Don't take my word for it...get it in writing!

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This month I would like to share a hard learned lesson with everyone. But before I can, I need to give a little background. My business is the provision of training materials: many are available off-the-shelf, but we are increasingly offering a commission service. The people who use this service tend to be medium to large businesses, well-known, and trustworthy.

A month ago I took a brief to create a bespoke piece of training. I thought about what was required, went through many drafts, and finally submitted an outline to the client. I have worked with this client before and there are no problems with the relationship. I waited and waited for feedback on the outline. All indications were this training was to go ahead. It was so tempting to make a start as verbally we had agreed what would be covered and the fee associated with that. I had a clear few days in my diary and this work would have fitted in perfectly.

I am one of these people who hates not being busy, so it took all of my self-control not to just get started with the job. After all, the delay in getting back to me was probably due to school holidays and all of the bank holidays in April. However, I have been stung before where a contract has been agreed verbally, and then it has been cancelled. So instead of starting, I chased and chased and eventually I got the feedback I needed.

The outline was good, the training was still needed, but some things had changed internally (beyond my contact's control) and so the scale of the project was to be reduced and the focus changed slightly.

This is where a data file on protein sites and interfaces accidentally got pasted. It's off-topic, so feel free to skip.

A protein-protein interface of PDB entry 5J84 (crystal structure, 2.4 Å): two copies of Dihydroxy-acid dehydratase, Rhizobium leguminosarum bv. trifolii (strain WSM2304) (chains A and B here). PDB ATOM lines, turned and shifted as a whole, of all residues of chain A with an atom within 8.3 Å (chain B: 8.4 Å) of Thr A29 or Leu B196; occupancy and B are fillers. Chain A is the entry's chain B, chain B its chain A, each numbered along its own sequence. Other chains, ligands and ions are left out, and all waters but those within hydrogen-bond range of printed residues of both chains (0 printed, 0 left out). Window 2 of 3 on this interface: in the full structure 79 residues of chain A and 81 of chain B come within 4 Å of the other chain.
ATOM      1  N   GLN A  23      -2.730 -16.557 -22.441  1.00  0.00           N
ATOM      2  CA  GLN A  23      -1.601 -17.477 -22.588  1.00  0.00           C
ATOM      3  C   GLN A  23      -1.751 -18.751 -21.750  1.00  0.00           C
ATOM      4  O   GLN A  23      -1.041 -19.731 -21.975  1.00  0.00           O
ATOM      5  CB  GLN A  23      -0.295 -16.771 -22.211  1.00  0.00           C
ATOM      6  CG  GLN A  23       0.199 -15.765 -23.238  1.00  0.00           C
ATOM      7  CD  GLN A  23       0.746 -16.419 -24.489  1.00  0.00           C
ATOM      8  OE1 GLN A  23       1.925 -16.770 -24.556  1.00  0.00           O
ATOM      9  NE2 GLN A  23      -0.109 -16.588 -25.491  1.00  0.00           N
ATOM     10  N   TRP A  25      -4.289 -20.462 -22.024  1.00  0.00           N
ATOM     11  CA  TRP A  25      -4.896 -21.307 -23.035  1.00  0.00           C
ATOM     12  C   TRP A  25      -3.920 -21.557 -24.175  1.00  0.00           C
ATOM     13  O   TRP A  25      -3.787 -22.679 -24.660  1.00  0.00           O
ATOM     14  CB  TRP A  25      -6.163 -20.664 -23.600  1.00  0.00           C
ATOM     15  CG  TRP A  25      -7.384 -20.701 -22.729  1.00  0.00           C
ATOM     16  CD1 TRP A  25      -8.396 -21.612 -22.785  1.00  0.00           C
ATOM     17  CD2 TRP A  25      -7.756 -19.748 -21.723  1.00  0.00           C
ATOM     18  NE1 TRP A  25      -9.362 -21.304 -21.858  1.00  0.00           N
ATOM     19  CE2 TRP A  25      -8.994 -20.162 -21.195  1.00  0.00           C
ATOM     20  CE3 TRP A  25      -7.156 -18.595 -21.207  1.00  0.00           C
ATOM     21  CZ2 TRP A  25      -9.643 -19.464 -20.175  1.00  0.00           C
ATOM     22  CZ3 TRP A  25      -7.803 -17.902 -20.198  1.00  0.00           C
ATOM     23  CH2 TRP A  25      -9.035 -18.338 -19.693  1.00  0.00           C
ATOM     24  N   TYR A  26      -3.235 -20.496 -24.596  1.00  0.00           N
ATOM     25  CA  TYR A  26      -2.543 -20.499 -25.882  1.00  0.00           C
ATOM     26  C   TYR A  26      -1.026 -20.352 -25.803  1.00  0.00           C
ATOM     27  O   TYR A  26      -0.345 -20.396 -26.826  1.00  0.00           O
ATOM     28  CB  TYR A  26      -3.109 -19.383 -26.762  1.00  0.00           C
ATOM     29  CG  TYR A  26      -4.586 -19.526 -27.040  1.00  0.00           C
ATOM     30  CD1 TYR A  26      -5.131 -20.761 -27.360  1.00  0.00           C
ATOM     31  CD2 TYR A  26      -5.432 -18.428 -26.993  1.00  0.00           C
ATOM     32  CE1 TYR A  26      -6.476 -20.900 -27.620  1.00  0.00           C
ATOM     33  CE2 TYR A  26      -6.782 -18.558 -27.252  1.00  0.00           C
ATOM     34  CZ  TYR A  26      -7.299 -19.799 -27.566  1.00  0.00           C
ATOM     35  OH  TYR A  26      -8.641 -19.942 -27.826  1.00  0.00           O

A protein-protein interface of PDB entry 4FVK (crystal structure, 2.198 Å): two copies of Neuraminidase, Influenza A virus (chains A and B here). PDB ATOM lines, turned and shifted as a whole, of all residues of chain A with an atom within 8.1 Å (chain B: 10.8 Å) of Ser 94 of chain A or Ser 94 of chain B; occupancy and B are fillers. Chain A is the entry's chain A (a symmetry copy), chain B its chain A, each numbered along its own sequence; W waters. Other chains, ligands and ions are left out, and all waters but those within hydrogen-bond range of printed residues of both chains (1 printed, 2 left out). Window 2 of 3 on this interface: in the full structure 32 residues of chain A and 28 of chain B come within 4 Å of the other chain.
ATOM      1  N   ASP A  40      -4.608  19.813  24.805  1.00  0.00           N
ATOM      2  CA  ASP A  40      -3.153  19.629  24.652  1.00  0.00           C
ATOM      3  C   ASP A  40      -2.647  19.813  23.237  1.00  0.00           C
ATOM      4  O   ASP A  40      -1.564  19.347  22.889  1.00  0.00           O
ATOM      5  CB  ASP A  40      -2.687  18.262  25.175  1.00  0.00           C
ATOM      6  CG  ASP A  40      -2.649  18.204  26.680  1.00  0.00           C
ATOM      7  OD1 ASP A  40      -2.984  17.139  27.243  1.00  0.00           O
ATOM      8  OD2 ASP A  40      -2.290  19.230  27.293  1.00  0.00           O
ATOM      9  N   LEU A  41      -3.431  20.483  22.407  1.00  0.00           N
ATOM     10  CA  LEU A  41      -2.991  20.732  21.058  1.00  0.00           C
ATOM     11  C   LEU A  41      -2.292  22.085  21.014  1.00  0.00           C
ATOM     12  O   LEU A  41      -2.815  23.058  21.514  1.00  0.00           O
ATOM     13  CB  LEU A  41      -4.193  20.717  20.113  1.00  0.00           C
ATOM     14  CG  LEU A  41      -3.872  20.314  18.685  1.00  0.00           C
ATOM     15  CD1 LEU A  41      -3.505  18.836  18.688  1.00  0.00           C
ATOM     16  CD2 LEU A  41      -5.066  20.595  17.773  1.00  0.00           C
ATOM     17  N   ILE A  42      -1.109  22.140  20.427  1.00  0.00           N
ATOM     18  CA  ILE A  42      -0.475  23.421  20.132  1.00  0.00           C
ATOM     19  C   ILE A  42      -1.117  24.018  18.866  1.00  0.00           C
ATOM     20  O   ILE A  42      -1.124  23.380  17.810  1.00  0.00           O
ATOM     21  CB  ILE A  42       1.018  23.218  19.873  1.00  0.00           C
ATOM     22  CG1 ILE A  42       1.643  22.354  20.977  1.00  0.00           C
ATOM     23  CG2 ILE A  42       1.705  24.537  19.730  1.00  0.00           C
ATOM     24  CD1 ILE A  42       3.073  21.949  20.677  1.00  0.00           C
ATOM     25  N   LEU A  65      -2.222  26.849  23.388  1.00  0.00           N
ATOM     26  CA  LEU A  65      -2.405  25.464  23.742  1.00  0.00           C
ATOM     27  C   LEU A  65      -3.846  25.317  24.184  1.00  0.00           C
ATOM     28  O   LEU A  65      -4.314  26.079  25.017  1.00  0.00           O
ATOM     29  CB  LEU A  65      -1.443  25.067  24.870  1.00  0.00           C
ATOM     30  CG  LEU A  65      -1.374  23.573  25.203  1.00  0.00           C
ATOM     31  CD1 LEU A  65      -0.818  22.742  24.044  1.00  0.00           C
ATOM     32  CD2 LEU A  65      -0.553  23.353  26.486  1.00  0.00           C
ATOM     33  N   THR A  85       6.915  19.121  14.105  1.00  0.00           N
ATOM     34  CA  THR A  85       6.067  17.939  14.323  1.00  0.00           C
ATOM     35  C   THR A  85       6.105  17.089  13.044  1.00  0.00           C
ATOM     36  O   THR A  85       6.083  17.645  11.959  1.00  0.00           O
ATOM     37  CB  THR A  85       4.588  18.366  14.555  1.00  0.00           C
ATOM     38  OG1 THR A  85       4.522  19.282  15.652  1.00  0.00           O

How relieved was I to have waited? It is frustrating waiting for a client to get back to you and giving you the final go-ahead. However it is more frustrating to put in time and effort creating something that ultimately is not required.

I wonder how many other small businesses working on the strength of relationships and the goodwill of their clients waste their time and effort doing things that ultimately they will not be paid for? In my case my client was genuine, but she was subject to forces beyond her control which of course had an impact on me.

So, to get power from your hour this week, look through your to-do list. How much of it is confirmed? How much can you guarantee you will be paid for? Think about how you will balance the need to offer a quick solution with the need to offer the right solution, and the need to remain commercially viable.

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